I s AMD facing a perception issue? After a decade in the doldrums the company has come roaring back. There’s no doubt that both Ryzen and Threadripper offer performance and value, and yet I still face questions from friends and colleagues that look past the price lists and the benchtesting results (both ours and the many others). They tell me that AMD CPUs run hot, and that they’re behind Intel for raw performance. When neither is true.
It’s telling just who has these mindsets. It seems to me that the prejudice comes from people who only occasionally look closely at the CPU market and rely too much on the oft-repeated heat and performance claims that were valid at various points in the last decade pre-Zen. A decade is a very long time in tech, so it’s no surprise those cliches have become entrenched. However, in the face of new contradictory data since Ryzen and Threadripper were launched, they are still reluctant to move away from Intel. Does AMD have to prove the worth of its products for a longer period to shake those notions?
Most interestingly, the professional Threadripper is taking a good chunk of the HEDT market. But in consumer-land Intel still holds a solid lead. Last month we approached several system builders, the people on the front line that sell PCs. Threadripper is taking up to 40% of professional sales, according to some, but Ryzen is still dwindling at less thatn one tenth of comparitive Intel PCs being ordered. Is what we’re seeing a pure re ection of the types of people that look only to ROI at the time of purchase, being what we can assume are typical Threadripper customers? And that people that buy PCs for home use, perhaps gaming too, just feel safer with Intel?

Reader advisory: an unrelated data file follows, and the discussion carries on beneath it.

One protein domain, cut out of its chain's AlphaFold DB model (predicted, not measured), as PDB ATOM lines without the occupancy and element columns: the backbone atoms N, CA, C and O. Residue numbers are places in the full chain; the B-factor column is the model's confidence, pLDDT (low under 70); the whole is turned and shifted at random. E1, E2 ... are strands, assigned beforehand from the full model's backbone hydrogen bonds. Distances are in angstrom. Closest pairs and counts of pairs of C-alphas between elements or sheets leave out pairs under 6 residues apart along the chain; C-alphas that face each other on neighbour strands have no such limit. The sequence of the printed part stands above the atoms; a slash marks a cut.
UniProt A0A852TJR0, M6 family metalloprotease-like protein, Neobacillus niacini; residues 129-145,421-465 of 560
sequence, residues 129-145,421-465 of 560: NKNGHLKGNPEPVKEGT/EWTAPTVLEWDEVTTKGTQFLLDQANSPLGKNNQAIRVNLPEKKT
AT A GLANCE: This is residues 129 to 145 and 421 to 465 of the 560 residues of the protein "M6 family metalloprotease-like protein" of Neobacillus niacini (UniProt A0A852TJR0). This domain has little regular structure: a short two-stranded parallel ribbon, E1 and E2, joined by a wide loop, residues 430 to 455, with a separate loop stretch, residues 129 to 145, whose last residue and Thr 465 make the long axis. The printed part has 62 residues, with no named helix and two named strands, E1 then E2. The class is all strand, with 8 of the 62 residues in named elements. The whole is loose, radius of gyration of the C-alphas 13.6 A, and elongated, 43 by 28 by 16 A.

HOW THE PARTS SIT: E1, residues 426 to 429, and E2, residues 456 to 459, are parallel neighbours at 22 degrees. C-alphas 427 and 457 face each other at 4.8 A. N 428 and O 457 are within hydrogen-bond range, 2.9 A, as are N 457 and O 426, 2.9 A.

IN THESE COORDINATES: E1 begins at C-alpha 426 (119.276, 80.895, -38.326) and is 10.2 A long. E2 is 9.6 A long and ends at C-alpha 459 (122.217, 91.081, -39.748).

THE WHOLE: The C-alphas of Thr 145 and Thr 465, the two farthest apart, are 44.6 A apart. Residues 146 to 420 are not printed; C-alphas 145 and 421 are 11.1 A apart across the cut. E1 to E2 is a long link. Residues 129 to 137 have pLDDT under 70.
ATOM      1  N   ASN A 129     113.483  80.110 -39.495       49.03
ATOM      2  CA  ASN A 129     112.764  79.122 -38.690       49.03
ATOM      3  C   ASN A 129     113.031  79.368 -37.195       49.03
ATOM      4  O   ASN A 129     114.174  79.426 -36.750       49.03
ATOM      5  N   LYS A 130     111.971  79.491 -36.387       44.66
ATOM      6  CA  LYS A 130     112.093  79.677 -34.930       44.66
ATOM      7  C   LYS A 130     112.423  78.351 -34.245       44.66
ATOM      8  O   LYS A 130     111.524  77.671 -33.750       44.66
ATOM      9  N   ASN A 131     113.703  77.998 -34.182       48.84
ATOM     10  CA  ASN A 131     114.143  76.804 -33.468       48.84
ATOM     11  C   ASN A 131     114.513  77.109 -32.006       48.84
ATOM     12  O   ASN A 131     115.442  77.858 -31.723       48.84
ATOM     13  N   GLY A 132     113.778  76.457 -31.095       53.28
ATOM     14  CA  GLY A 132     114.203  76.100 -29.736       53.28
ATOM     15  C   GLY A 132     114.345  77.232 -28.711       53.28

I’m sure the sands will shift over time. Take a look at out B450 motherboard round-up this issue. For less than $150 you can have a board that offers good features and performance, and all this in a world where super-premium $800 motherboards seem to be the new trend. That’s value an average consumer can’t ignore.
Look at the new Threadripper 2 CPUs, which we’ve reviewed in this issue. It’s a remarkable engineering achievement but I think the big thing here is that AMD hasn’t slowed down. Having such a mighty CPU follow so soon after its rst iteration will give many people the con dence that this isn’t all a momentary ash in the pan. For professionals it’s relatively straightforward to make a buying decision and I’m quite certain Threadripper 2 will continue AMD’s momentum in that space.
Gamers are always performance-oriented, and tend to do good research too. But, they’re also a crowd that is swayed by tiny performance differences, and Intel still offers single-digit percentage leads over Ryzen. There’s next to nothing in it, though, and we’re only looking at people that game and only game. Many more want to do more with their machines so unless Intel comes up with an extrordinary set of products for its 9th-gen we could be heading for an equilibrium in the consumer market we haven’t seen since the early 2000s.